After a thorough investigation of the problem, it was determined that the combination of non-uniform pressures along the silo wall circumference because of eccentric discharge and the flexure at the junction of each silo wall with the common wall between them was the main cause of the silos’ deterioration.
(see Figure 1)
The solution was to design a structural concrete liner to take the loads (eccentric and concentric) imposed by the stored coal, as well as to increase the rigidity of the connection between the silo walls and the common wall.
The silos have been in successful operation with no sign of cracking for almost five years since the concrete liners were installed.
Example #2: Corrosion and Flow Problems in a Potash Bin
A 50-year-old potash product bin had been plagued with flow problems, wear, and corrosion issues for its entire working life. The hopper had been replaced five times in the last 10 years. When the hopper once again reached the end of its life, the owner decided it was time to investigate ways to improve the bin’s operation and extend the hopper’s life.
The old bin consisted of a circular cylinder with a cone-shaped hopper that had not been designed with the potash’s flow characteristics in mind. Potash from an upstream dryer entered this bin at between 140ºC and 165ºC, but because the flow pattern in the bin was funnel flow, the potash outside the active flow channel was able to cool down. This caused moisture to migrate toward the outer regions and condense on the walls, which resulted in corrosion of the walls, particularly in the structurally critical region near the bottom of the cylinder and top of the hopper. It also reduced the live capacity of the bin because the potash in this area hardened and built up on the walls over time. The bin experienced product hang-ups, clumping on the walls and plugging at the hopper outlet. The flow issues in the bin also contributed to a number of mill shutdowns. These problems increased maintenance costs, limited production capacity and degraded product quality.
Converting the bin’s flow pattern to mass flow was the ideal solution because it eliminated ratholes and stagnant material. The existing cone and the bottom portion of the cylinder were replaced with four stacked hopper sections (see Figure 2), and the entire bin was thermally insulated.
(see Figure 2)
Since the changes were implemented, bin operation and maintenance issues have been nearly eliminated. The new hopper is predicted to last over 30 years virtually free of maintenance and product-loss problems, thereby paying for itself many times over.
Example #3: Hopper Dropped off Steel Silo
Several silos storing limestone rock are located above ground at a mine in the Midwestern U.S. Each silo has a capacity of about 400 tons and consists of a 20-ft-diam circular cylinder, below which is a conical hopper section. The silos are leg-supported, and one silo used to be located above a building that was used as a laboratory. One day -- suddenly and without warning -- the hopper section of that silo separated from the cylinder section (see Figure 3), killing two workers in the lab beneath.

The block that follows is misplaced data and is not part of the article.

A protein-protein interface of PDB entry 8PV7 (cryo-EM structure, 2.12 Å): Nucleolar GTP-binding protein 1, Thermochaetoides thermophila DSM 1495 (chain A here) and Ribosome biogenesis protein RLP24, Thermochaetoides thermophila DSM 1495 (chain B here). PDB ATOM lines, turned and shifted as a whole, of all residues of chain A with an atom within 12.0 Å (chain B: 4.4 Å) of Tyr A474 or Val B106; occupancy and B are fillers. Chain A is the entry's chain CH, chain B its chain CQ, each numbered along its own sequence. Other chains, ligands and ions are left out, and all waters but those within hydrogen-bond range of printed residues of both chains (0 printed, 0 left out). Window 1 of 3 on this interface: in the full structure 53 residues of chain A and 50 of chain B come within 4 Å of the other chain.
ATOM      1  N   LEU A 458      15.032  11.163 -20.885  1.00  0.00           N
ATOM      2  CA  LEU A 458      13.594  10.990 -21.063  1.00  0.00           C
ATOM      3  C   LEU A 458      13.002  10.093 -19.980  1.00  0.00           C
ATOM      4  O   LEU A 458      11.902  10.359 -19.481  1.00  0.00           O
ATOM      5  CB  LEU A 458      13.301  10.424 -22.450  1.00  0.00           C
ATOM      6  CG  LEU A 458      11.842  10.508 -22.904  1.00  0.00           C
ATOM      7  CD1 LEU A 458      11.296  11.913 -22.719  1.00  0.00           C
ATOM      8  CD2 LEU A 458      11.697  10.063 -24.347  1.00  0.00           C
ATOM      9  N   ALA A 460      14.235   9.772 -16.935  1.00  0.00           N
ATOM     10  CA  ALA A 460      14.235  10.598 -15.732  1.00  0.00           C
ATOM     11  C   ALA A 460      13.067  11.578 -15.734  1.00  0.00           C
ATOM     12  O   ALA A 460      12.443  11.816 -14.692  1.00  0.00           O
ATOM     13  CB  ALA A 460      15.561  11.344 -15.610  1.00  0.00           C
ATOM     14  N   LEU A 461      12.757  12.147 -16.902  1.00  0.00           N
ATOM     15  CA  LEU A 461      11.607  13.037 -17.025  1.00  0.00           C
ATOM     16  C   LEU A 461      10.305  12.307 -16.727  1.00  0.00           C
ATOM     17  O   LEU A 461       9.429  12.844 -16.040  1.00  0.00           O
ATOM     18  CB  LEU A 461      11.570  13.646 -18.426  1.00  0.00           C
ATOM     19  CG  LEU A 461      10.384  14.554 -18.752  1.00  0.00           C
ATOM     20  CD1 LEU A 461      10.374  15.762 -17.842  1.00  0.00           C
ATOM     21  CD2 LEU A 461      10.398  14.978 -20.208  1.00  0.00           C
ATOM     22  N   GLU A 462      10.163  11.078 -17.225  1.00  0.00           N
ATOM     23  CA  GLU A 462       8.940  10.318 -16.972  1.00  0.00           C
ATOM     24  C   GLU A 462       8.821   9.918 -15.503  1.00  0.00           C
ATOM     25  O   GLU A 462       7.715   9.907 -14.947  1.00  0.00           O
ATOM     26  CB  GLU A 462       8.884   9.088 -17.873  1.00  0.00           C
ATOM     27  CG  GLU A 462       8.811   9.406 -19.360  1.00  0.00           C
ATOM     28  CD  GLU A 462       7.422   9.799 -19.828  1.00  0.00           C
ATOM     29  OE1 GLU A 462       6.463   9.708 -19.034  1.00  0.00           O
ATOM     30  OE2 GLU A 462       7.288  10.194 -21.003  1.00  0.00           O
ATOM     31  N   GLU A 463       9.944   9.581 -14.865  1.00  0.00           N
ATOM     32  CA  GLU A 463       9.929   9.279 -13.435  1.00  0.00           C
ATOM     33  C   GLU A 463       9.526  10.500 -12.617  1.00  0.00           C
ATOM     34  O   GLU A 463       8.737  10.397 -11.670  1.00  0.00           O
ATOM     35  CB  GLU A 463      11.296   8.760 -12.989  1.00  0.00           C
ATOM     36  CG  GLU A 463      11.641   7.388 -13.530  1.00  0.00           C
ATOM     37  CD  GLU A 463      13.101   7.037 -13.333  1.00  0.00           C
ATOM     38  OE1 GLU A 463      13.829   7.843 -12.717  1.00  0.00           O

(see Figure 3)
The problem was found to have been the result of buildup of lime dust on exposed flanges of the silo’s ring support steel. Moisture was trapped in the buildup, which corroded the silo’s cylinder section (see Figure 4). Eventually the silo wall thinned to the point that it could no longer support the hopper.
(see Figure 4)
This silo failure points out the importance of routine inspection of an entire silo, both inside and out. Providing a means of access to make this inspection easier is often a good idea. This failure also demonstrates the importance of designs to prevent buildup.
Silos can have a long life span and operate reliably if they are properly designed, constructed, and maintained. The designer is responsible for complying with silo design codes at a minimum, but the designer must also ensure that the design meets all the probable loading combinations. To do this, the properties of the bulk solids to be stored, the potential flow patterns, and the silo’s intended purpose must be fully understood. The designer, builder, and owner must agree that the construction and intended performance are satisfactory. Once it is fully operational, it is the owner’s responsibility to properly maintain and service the silo as required.
Tracy Holmes is president, Jenike & Johanson Ltd, Mississauga, Ontario, Canada, and Dr. John W. Carson is president, Jenike & Johanson, Tyngsboro, MA. For more information, visit www.jenike.com.